I am a freshman and this year for engineering has really been hard for my first semester I got a D in physics, a B in college algebra and a F in chemistry. In my second semester, I had to drop my chemistry class to focus more on my pre-calc but I ended up failing that class. I have been going to tutoring every day after class, going to my professor’s office hours about twice a week. I don’t know what else I could do to improve and I thinking if switching my major is the best move. Accounting is the only other thing I wanted to do in School, I’m also open to different majors as well.
Not sure what your question is.
Most freshman engineering majors start with calculus if not higher. If you started with college algebra then that indicates that your math background is lacking. That also probally explains why you struggled with physics. You really can’t get too far in an engineering coursework until you have a solid math background including calculus.
The question is how strong is your interest in engineering? I suspect that it will take at least another four years of school if not longer. The question is are you up for it and can you afford it? This will sound funny but do you think like an engineer? Can you visualize how things work in your mind.
Based on what you wrote, you might want to consider a different field. Take a look at the courses for accounting and figure out if your strengths play into that major. I believe you will also need calculus for that major. I would strongly recommend talking with an academic advisor and ask for guidance.
You need to speak with your academic advisor. Determine if you will be allowed to return to your college, if you will be on academic probation etc. Ask about the possibility of transferring into the business school (if necessary) or changing into an accounting major (if there is no separate b-school) with your existing academic record. B-schools have a separate core curriculum in addition to any core the college has so if you are allowed to change to an accounting major be sure to look at the requirements and see if you can graduate in 4 years.
Also keep in mind that typically accounting majors do need to take a semester of finite math and a semester of business calculus (so you would likely have to get through pre-calc and calc). You need to understand why you have been having such problems with pre-calc and address them – speak to your professor, your tutor etc.
To be good in Engineering, you need to be good in Physics and Math, not so much Chem. If you don’t have solid science background from high school, engineering is too tough for you. I’d suggest switching easy major such as statistics (if you like math) or psychology. If going to tutoring center/office hour won’t help, get private tutor (if you/your family can afford).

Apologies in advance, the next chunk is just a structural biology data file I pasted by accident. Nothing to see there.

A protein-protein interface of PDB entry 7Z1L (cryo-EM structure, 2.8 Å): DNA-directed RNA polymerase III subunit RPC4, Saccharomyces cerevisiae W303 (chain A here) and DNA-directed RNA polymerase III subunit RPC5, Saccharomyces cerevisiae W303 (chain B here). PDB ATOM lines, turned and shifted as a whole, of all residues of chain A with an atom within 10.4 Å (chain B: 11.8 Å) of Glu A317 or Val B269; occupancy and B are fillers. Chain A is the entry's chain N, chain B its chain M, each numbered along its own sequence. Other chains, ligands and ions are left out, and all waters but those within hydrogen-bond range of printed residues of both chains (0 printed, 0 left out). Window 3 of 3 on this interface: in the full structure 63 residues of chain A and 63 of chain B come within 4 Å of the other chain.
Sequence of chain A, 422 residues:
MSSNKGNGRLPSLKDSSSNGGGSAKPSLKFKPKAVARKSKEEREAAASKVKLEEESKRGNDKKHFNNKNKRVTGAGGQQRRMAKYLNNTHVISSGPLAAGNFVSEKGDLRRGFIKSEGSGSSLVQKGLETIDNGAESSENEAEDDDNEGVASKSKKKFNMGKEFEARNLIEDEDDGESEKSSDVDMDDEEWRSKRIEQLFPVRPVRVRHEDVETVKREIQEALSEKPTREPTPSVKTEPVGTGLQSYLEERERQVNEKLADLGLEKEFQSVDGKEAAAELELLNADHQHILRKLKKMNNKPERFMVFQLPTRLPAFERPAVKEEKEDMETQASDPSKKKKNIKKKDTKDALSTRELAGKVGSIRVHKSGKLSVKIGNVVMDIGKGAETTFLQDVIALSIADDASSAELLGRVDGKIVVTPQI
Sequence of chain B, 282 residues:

@happy1 I have spoken to my advisor and all he told me was to do what I feel comfortable with, Two of my friends are accounting majors and the math class that they are taking is pre-calc but its not as advanced as the one I’m in and I do understand the work that they do, that’s why I was looking into accounting and I am allowed to go back to school since my GPA is a 2.11 I have A’s and B’s in my other class except for my math. I did look into the business school and I would be able to get in since I’ve only taken mostly gen eds I’ll be one semester behind.
I think you should do what makes you happy. You are more likely to be successful at what you like! Good luck!
If you can change majors without needing a higher GPA, then based on what you wrote, I’d have you change to accounting. If you think you can handle that pre-calc class (and it sounds like it does have a different focus, which may suit you better), then go for it. Are you allowed to take the initial accounting classes without being an accounting major, because that’s something you could do to test this - take accounting 1 and see what you think.
Lucky for you accounting is only addition and subtraction, with some division thrown in. I burned my calc. books.
My brother started as an engineering major. He ended up transferring schools and moving into accounting. He’s now a CPA making very, very good money as a corporate controller.
Engineering has a very high rate of students leaving for other majors.
I agree - take an accounting course and test the waters.
Definitely speak with your adviser, and also check and see if the career services center offers aid in selecting majors.
Your situation sounds similar to mine because I took intermediate algebra twice because I got a D the first time, took college algebra and got a B, and while I was taking college algebra I took trigonometry but withdrawled due to personal issues causing me to get behind (it also assumes college algebra knowledge and should be a prerequisite for trig). I am retaking trig over the summer because I believe that because it is my only course that I can focus on it and because I have college algebra knowledge now that I can atleast pass the course.
I want to do engineering and believe that I can because if I work hard I can understand the material and atleast get a B in my STEM classes. If engineering doesn’t work out then I plan to do a less math intensive STEM major such as Biology, Zoology, environmental science, or geology.
My advice would be to retake Pre-calculus, chemistry, and physics and see how you do. Even if you do accounting, you’ll likely need science courses for that so you likely won’t be wasting time doing that if you atleast pass these courses.
I recall several engineering students transferring to the Business school. The majority of those migrated to accounting. They almost all thrived in the program given the work habits they inherited from working their butts off in a very demanding major. In my experience in the workforce these individuals generally have to work harder in the soft skills required in working at a public accounting firm.